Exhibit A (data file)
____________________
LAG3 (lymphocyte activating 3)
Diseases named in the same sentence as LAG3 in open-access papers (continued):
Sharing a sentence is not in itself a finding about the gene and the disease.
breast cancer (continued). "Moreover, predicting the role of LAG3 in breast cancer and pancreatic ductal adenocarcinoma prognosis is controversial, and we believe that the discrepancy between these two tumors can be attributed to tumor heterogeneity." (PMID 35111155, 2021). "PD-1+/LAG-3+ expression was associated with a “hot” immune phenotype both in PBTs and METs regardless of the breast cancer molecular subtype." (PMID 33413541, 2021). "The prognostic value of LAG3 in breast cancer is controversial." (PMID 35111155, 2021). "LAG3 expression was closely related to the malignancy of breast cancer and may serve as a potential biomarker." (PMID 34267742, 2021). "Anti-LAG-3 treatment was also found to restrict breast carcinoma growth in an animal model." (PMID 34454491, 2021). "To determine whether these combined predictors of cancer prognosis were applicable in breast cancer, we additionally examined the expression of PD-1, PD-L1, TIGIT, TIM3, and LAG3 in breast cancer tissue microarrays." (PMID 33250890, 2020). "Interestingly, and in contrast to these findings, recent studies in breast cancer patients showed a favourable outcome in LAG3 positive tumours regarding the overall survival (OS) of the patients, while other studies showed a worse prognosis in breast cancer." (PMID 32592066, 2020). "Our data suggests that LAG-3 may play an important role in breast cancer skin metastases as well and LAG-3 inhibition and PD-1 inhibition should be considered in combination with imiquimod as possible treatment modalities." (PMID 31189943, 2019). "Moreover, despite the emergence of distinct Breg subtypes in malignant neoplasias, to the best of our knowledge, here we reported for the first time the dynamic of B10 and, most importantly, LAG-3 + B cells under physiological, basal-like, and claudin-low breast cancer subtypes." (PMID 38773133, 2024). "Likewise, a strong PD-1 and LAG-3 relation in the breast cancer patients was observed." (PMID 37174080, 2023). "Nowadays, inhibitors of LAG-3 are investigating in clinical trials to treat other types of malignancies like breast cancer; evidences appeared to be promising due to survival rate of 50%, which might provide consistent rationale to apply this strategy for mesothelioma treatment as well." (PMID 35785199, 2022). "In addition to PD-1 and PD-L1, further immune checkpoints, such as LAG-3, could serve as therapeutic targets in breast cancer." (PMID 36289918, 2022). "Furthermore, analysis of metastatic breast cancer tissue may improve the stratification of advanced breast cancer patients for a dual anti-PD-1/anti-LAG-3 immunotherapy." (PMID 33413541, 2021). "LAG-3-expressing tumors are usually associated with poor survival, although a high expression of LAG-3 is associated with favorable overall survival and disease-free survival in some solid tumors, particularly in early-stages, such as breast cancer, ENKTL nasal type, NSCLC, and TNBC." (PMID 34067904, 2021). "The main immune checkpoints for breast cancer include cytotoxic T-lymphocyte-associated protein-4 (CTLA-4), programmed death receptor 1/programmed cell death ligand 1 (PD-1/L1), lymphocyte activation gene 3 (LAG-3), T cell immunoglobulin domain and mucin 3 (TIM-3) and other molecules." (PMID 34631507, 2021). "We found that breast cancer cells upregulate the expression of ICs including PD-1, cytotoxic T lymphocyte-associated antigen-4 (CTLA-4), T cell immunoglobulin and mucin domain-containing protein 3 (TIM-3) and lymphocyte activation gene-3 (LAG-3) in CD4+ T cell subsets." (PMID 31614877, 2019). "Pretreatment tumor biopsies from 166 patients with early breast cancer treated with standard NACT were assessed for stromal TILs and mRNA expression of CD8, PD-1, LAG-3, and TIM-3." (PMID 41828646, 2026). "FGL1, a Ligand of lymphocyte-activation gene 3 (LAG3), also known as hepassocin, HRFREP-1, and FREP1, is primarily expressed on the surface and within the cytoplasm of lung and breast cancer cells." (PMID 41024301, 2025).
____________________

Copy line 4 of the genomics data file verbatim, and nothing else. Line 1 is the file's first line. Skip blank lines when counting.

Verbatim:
breast cancer (continued). "Moreover, predicting the role of LAG3 in breast cancer and pancreatic ductal adenocarcinoma prognosis is controversial, and we believe that the discrepancy between these two tumors can be attributed to tumor heterogeneity." (PMID 35111155, 2021). "PD-1+/LAG-3+ expression was associated with a “hot” immune phenotype both in PBTs and METs regardless of the breast cancer molecular subtype." (PMID 33413541, 2021). "The prognostic value of LAG3 in breast cancer is controversial." (PMID 35111155, 2021). "LAG3 expression was closely related to the malignancy of breast cancer and may serve as a potential biomarker." (PMID 34267742, 2021). "Anti-LAG-3 treatment was also found to restrict breast carcinoma growth in an animal model." (PMID 34454491, 2021). "To determine whether these combined predictors of cancer prognosis were applicable in breast cancer, we additionally examined the expression of PD-1, PD-L1, TIGIT, TIM3, and LAG3 in breast cancer tissue microarrays." (PMID 33250890, 2020). "Interestingly, and in contrast to these findings, recent studies in breast cancer patients showed a favourable outcome in LAG3 positive tumours regarding the overall survival (OS) of the patients, while other studies showed a worse prognosis in breast cancer." (PMID 32592066, 2020). "Our data suggests that LAG-3 may play an important role in breast cancer skin metastases as well and LAG-3 inhibition and PD-1 inhibition should be considered in combination with imiquimod as possible treatment modalities." (PMID 31189943, 2019). "Moreover, despite the emergence of distinct Breg subtypes in malignant neoplasias, to the best of our knowledge, here we reported for the first time the dynamic of B10 and, most importantly, LAG-3 + B cells under physiological, basal-like, and claudin-low breast cancer subtypes." (PMID 38773133, 2024). "Likewise, a strong PD-1 and LAG-3 relation in the breast cancer patients was observed." (PMID 37174080, 2023). "Nowadays, inhibitors of LAG-3 are investigating in clinical trials to treat other types of malignancies like breast cancer; evidences appeared to be promising due to survival rate of 50%, which might provide consistent rationale to apply this strategy for mesothelioma treatment as well." (PMID 35785199, 2022). "In addition to PD-1 and PD-L1, further immune checkpoints, such as LAG-3, could serve as therapeutic targets in breast cancer." (PMID 36289918, 2022). "Furthermore, analysis of metastatic breast cancer tissue may improve the stratification of advanced breast cancer patients for a dual anti-PD-1/anti-LAG-3 immunotherapy." (PMID 33413541, 2021). "LAG-3-expressing tumors are usually associated with poor survival, although a high expression of LAG-3 is associated with favorable overall survival and disease-free survival in some solid tumors, particularly in early-stages, such as breast cancer, ENKTL nasal type, NSCLC, and TNBC." (PMID 34067904, 2021). "The main immune checkpoints for breast cancer include cytotoxic T-lymphocyte-associated protein-4 (CTLA-4), programmed death receptor 1/programmed cell death ligand 1 (PD-1/L1), lymphocyte activation gene 3 (LAG-3), T cell immunoglobulin domain and mucin 3 (TIM-3) and other molecules." (PMID 34631507, 2021). "We found that breast cancer cells upregulate the expression of ICs including PD-1, cytotoxic T lymphocyte-associated antigen-4 (CTLA-4), T cell immunoglobulin and mucin domain-containing protein 3 (TIM-3) and lymphocyte activation gene-3 (LAG-3) in CD4+ T cell subsets." (PMID 31614877, 2019). "Pretreatment tumor biopsies from 166 patients with early breast cancer treated with standard NACT were assessed for stromal TILs and mRNA expression of CD8, PD-1, LAG-3, and TIM-3." (PMID 41828646, 2026). "FGL1, a Ligand of lymphocyte-activation gene 3 (LAG3), also known as hepassocin, HRFREP-1, and FREP1, is primarily expressed on the surface and within the cytoplasm of lung and breast cancer cells." (PMID 41024301, 2025).